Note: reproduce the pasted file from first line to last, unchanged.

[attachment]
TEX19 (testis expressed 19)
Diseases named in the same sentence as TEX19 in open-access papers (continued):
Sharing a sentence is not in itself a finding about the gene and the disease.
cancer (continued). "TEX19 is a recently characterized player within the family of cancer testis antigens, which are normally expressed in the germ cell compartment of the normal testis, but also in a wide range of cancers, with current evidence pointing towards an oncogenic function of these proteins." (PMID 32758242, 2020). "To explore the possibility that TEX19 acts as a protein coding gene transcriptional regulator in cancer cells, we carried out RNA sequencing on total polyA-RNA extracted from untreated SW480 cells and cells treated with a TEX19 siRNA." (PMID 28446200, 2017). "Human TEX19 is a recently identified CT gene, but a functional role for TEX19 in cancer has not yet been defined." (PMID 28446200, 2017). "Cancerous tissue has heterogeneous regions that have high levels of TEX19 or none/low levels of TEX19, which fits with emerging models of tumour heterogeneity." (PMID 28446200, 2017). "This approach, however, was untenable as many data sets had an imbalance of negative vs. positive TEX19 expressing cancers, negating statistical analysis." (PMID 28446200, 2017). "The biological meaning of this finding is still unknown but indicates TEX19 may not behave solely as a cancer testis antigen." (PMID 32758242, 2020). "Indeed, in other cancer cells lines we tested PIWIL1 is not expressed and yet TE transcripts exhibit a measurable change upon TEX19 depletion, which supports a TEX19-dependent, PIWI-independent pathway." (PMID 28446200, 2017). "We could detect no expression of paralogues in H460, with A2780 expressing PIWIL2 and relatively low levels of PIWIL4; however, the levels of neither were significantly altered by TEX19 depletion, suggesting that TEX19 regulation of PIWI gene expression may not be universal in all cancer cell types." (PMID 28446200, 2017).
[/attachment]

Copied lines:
TEX19 (testis expressed 19)
Diseases named in the same sentence as TEX19 in open-access papers (continued):
Sharing a sentence is not in itself a finding about the gene and the disease.
cancer (continued). "TEX19 is a recently characterized player within the family of cancer testis antigens, which are normally expressed in the germ cell compartment of the normal testis, but also in a wide range of cancers, with current evidence pointing towards an oncogenic function of these proteins." (PMID 32758242, 2020). "To explore the possibility that TEX19 acts as a protein coding gene transcriptional regulator in cancer cells, we carried out RNA sequencing on total polyA-RNA extracted from untreated SW480 cells and cells treated with a TEX19 siRNA." (PMID 28446200, 2017). "Human TEX19 is a recently identified CT gene, but a functional role for TEX19 in cancer has not yet been defined." (PMID 28446200, 2017). "Cancerous tissue has heterogeneous regions that have high levels of TEX19 or none/low levels of TEX19, which fits with emerging models of tumour heterogeneity." (PMID 28446200, 2017). "This approach, however, was untenable as many data sets had an imbalance of negative vs. positive TEX19 expressing cancers, negating statistical analysis." (PMID 28446200, 2017). "The biological meaning of this finding is still unknown but indicates TEX19 may not behave solely as a cancer testis antigen." (PMID 32758242, 2020). "Indeed, in other cancer cells lines we tested PIWIL1 is not expressed and yet TE transcripts exhibit a measurable change upon TEX19 depletion, which supports a TEX19-dependent, PIWI-independent pathway." (PMID 28446200, 2017). "We could detect no expression of paralogues in H460, with A2780 expressing PIWIL2 and relatively low levels of PIWIL4; however, the levels of neither were significantly altered by TEX19 depletion, suggesting that TEX19 regulation of PIWI gene expression may not be universal in all cancer cell types." (PMID 28446200, 2017).